Veronica Mars

Directed By: Rob Thomas

Starring: Kristen Bell, Jason Dohring, Krysten Ritter, Ryan Hansen, Francis Capra, Percy Daggs III, Chris Lowell, Tina Majorino, and Enrico Colantoni

Networks can be cruel when it comes to scheduling their primetime lineups.  We've all had television shows that were gone too soon courtesy of that greedy old cancellation bear.  For me, shows that come to mind are ABC's endlessly inventive fantasy murder procedural Pushing Daisies or NBC's little show that could Chuck.  Since the dawn of television some decades ago, cancellation has been the equivalent of a funeral for a television show.  In recent years, things have changed thanks to crowd-funding.  If there's enough money behind a show from outside the studio system, it can survive, but in a different form.  It can survive as a movie.  That's exactly what we're seeing with this weekend's Veronica Mars.

It's been nine years since the end of the show.  Having left Neptune, California and moved to New York City, Veronica Mars (Kristen Bell) is in a steady relationship with boyfriend Stosh "Piz" Piznarski (Chris Lowell).  She's got a burgeoning career as a high-powered attorney.  She has everything in life that a career as a private sleuth could not offer.  Veronica is a marshmallow living the high life.  When her high school classmate Carrie Bishop (Andrea Estella), who's known to the world as singer Bonnie DeVille, is found electrocuted in her bathtub, life in New York just doesn't sound as interesting anymore.  It doesn't help that her ex-boyfriend Logan Echolls (Jason Dohring) is the prime suspect of the murder investigation.  Soon after learning the news, Veronica is on a plane headed straight for Neptune.  It's actually quite a timely move given that her 10-year high school reunion is on the horizon.  It's the life of a private sleuth for her, minus the pirate pride.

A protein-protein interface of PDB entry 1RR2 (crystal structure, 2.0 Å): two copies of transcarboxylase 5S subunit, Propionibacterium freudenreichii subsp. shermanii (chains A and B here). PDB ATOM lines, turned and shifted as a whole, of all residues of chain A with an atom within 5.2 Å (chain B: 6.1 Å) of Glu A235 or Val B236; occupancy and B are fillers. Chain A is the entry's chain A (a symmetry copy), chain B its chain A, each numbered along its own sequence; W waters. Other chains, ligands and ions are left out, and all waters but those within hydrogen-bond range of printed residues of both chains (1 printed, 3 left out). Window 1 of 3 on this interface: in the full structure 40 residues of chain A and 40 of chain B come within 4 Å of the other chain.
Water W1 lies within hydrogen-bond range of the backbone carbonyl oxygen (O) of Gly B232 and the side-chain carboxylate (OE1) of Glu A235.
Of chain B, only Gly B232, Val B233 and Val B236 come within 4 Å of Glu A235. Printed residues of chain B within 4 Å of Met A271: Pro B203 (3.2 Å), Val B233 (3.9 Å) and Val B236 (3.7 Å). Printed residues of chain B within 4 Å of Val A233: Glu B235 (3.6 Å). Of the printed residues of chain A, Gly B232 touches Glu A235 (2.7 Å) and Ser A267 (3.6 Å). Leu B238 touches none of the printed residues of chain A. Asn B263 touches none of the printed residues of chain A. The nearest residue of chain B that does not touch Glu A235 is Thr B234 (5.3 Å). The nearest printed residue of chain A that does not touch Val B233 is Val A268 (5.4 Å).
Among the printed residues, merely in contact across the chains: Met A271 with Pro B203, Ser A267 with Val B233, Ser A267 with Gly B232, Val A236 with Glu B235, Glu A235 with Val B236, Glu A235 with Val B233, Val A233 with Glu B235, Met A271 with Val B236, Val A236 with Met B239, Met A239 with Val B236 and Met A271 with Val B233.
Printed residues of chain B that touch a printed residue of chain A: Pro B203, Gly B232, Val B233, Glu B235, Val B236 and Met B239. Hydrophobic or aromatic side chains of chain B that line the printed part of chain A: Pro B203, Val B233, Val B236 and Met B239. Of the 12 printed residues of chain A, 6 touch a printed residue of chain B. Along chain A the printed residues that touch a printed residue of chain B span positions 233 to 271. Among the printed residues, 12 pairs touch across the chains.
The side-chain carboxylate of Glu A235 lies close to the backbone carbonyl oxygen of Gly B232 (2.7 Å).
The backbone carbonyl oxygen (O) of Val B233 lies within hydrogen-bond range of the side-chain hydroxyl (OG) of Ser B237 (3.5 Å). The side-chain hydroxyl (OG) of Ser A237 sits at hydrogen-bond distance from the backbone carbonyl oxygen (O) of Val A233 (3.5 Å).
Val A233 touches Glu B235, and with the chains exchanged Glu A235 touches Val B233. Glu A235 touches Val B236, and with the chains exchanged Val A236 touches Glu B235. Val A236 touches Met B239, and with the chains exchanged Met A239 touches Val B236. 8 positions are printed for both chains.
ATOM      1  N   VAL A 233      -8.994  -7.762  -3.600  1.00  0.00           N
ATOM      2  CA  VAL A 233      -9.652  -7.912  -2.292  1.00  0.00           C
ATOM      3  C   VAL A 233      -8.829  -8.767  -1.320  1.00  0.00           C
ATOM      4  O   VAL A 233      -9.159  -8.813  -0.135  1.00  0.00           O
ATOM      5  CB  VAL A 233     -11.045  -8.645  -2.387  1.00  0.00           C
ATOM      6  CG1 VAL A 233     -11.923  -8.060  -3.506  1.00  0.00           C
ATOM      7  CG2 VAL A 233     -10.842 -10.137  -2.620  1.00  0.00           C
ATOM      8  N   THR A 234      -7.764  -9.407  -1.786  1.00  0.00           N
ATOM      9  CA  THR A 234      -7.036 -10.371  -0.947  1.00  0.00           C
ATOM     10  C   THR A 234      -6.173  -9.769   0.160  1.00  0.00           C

Before I get bashed by diehard fans for what I'm about to write, I must put out a disclaimer.  I didn't watch Veronica Mars during its original run.  I've sparingly caught episodes on Amazon Instant Video to bone up for the movie.  I don't come to this review with the same enthusiasm as a fan of the show.  That being said, Veronica Mars is a decent piece of cinema.  Inextricably linked to the television series, Thomas's film will always feel more akin to a TV movie than a feature film.  Nonetheless, it's good entertainment.  Full of colorful characters and fueled by a solid story, Veronica Mars is a fun homage to a show that was gone too soon and also a new beginning for a beloved character.

Time has passed since Veronica Mars aired, and Rob Thomas doesn't have to keep the show PG-13.  Kristen Bell has clearly evolved into quite a ferocious actress since the show concluded.  Look no further than her character Jeanie on Showtime's House of Lies for proof.  Keeping her caged as just an older version of the beloved teen sleuth is a mistake.  Bell can really deliver some caustic, biting sarcasm on screen, but Thomas unleashes her only sparingly.  Spicing things up a bit and letting Kristen Bell loose wouldn't have hurt the movie.  Still, thanks to Bell and her robust supporting cast, we manage to get some solid performances on screen.

I'm sure the diehard fans loved the movie.  Like a junkie, however, they won't be satisfied with just one more taste of the good stuff.  I'm confident Veronica Mars will be back on the big screen sometime down the road given the enthusiasm of this film's backers.  Crowd-funding has changed the game, and we'll be back in Neptune at some point.  Veronica Mars gets a 0.06% rating.  Have a few glasses of Chardonnay with this one.